YOUTH VISION presents a platform to display the young generation’s views on clothing

Alice Lee, Staff Reporter

As junior Jaden Gong’s second semester of sophomore year at Sunny Hills High School rolled in, his parents struck a deal with him that if he achieves a GPA higher than 4.0, they will financially support his launch of a clothing brand. 

“I thought [the deal] was reasonable because I felt that [my parents] would always support me and I had a lot of saved money too,” Gong said.

After persevering through his sophomore year, Gong earned a GPA higher than 4.0.

“The 4.0 was really hard but I stayed motivated and inspired to do my best always so I could start the business,” Gong said.  “The COVID-19 [made it] really hard to maintain my grades since it was such a big change, but I pulled through luckily.”

 Dreaming of creating a clothing line since middle school, Gong never had an opportunity to start and run a brand because of financial reasons, such as a lack of funding. 

“My parents are always extremely supportive and want me to explore and try new things, [so] they definitely supported it when I talked to them about [the business],” Gong said. “But 70% of the first drop cost was from my savings, and the money [from the deal] was saved for the next drop.”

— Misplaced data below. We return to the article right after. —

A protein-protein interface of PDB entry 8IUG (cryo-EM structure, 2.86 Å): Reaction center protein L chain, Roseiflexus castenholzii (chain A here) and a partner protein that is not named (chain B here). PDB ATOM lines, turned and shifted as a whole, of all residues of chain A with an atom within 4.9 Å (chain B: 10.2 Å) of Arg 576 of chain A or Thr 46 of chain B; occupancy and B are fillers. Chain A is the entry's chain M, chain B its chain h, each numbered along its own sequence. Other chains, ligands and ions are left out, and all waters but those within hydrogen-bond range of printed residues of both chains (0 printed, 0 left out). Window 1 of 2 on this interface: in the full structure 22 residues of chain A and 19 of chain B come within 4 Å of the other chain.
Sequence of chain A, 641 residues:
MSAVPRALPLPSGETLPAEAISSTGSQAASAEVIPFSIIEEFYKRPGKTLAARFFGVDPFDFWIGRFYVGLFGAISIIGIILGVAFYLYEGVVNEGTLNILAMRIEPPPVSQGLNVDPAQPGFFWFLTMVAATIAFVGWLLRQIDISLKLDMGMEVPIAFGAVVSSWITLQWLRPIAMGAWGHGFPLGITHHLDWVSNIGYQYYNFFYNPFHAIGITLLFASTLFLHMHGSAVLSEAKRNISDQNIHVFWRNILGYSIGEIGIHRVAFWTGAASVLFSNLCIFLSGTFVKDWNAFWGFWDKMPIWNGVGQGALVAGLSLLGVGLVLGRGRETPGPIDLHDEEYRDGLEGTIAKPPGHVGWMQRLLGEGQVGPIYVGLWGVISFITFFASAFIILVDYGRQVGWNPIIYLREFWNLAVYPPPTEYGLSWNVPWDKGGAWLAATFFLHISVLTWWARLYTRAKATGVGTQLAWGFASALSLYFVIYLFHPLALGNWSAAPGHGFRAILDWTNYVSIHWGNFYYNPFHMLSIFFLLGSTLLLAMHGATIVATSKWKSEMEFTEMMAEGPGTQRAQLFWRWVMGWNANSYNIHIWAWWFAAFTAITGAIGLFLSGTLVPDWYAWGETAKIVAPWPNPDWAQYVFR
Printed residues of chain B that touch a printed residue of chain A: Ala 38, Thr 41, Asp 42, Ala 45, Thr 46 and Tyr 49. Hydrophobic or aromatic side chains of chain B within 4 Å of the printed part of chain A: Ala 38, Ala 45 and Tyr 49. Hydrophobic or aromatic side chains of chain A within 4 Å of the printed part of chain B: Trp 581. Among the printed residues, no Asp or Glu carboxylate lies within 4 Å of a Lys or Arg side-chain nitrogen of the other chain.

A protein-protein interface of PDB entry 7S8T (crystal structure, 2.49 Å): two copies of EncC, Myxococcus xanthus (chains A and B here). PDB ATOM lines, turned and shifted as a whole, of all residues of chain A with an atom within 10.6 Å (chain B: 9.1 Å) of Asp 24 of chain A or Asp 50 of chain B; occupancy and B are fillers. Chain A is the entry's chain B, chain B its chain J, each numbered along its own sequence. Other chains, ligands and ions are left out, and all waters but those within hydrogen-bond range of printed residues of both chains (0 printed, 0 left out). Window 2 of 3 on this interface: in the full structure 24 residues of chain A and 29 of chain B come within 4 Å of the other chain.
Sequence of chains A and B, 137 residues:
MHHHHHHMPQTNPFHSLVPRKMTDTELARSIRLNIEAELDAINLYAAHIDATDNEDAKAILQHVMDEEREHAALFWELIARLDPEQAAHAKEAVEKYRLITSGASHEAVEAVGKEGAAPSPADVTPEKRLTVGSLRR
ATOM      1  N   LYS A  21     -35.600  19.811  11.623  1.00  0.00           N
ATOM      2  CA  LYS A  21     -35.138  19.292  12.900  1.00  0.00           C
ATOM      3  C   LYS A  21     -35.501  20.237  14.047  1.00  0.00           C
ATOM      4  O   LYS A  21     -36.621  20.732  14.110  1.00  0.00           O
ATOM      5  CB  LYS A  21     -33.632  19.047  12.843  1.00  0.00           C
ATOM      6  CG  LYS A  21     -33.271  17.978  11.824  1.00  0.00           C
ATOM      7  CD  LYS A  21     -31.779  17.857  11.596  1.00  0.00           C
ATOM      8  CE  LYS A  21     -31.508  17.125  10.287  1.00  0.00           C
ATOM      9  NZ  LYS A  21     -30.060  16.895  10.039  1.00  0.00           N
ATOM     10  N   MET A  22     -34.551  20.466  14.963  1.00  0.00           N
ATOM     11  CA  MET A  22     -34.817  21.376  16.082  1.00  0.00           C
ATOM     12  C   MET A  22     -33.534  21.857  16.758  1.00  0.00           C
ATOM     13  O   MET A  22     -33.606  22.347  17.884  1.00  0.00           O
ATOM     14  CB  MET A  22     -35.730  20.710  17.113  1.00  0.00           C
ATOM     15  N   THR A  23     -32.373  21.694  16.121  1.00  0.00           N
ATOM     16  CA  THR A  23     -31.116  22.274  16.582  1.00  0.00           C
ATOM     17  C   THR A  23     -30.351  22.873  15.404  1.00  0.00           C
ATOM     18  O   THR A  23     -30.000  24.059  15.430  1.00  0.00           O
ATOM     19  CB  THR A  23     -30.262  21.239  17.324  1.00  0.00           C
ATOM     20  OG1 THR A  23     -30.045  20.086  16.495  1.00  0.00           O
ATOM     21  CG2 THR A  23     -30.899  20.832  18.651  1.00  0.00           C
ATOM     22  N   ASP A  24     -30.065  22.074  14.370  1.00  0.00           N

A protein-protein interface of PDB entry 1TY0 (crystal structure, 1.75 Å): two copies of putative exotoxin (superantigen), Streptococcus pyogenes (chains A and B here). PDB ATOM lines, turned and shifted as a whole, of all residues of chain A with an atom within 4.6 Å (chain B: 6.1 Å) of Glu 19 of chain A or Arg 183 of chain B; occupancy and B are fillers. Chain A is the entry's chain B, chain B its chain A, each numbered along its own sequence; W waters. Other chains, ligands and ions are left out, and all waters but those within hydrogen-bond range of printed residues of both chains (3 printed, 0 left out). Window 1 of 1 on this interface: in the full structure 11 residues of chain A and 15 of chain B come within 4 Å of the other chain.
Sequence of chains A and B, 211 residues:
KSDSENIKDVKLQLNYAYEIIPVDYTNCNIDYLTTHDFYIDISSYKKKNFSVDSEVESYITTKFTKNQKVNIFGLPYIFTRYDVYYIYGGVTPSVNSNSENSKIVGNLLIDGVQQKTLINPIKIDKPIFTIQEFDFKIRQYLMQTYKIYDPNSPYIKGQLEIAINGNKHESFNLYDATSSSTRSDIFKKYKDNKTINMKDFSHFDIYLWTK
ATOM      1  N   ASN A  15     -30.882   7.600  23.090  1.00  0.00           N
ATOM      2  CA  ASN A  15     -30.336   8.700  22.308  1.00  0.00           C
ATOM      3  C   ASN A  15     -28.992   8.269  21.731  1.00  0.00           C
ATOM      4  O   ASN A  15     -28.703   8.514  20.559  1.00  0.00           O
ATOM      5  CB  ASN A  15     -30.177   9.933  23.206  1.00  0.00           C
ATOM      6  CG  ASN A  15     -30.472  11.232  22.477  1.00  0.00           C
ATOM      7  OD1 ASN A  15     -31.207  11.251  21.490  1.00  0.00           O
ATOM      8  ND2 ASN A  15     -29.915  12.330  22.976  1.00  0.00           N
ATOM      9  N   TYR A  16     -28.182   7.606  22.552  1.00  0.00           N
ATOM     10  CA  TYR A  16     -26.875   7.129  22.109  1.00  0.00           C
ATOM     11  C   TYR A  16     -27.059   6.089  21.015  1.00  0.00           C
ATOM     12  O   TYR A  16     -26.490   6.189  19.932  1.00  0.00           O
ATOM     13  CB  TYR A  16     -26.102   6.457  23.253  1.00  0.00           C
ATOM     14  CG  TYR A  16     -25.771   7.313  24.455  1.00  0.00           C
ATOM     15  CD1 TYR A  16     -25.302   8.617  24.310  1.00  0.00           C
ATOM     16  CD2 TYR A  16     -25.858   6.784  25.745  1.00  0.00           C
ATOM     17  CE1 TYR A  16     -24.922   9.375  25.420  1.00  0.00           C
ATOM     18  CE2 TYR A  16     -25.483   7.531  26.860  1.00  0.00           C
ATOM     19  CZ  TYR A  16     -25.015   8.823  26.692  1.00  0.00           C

Then, COVID-19 struck, giving him another reason to do his best to contribute to his community by donating 20% of all proceeds to selected coronavirus-relief charities. 

“I believed that I could pull it off because I really had a drive to create this brand,” Gong said. “But, I definitely had a lot of reality checks and noticed that it was way harder than I [imagined].”

Gong decided to create the brand, YOUTH VISION, because he wanted to spread his visions of designs and express them through fashion in a way that represents the youth.

“I wanted YOUTH VISION to be a voice for the youth and a brand that everyone shares and represents — not just [me],” Gong said.

Gong began to develop the logo around freshman year, which was chosen from his numerous drafts that were the letter “Y” and “V” arranged in different ways.

“[One] challenge I faced was going through so many of my [logo] designs and having to throw away most of them.” Gong said. “I think I have designed over 100 designs but only kept 10.”